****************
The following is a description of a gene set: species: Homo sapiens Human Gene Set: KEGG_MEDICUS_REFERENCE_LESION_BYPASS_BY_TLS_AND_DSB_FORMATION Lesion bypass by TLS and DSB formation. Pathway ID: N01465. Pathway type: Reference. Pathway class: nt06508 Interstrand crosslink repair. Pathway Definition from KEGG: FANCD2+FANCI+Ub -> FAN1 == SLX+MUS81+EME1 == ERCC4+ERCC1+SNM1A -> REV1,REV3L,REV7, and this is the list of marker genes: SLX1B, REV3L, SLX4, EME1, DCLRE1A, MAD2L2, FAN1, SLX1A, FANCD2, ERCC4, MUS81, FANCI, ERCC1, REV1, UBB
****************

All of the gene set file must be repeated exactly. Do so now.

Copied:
The following is a description of a gene set: species: Homo sapiens Human Gene Set: KEGG_MEDICUS_REFERENCE_LESION_BYPASS_BY_TLS_AND_DSB_FORMATION Lesion bypass by TLS and DSB formation. Pathway ID: N01465. Pathway type: Reference. Pathway class: nt06508 Interstrand crosslink repair. Pathway Definition from KEGG: FANCD2+FANCI+Ub -> FAN1 == SLX+MUS81+EME1 == ERCC4+ERCC1+SNM1A -> REV1,REV3L,REV7, and this is the list of marker genes: SLX1B, REV3L, SLX4, EME1, DCLRE1A, MAD2L2, FAN1, SLX1A, FANCD2, ERCC4, MUS81, FANCI, ERCC1, REV1, UBB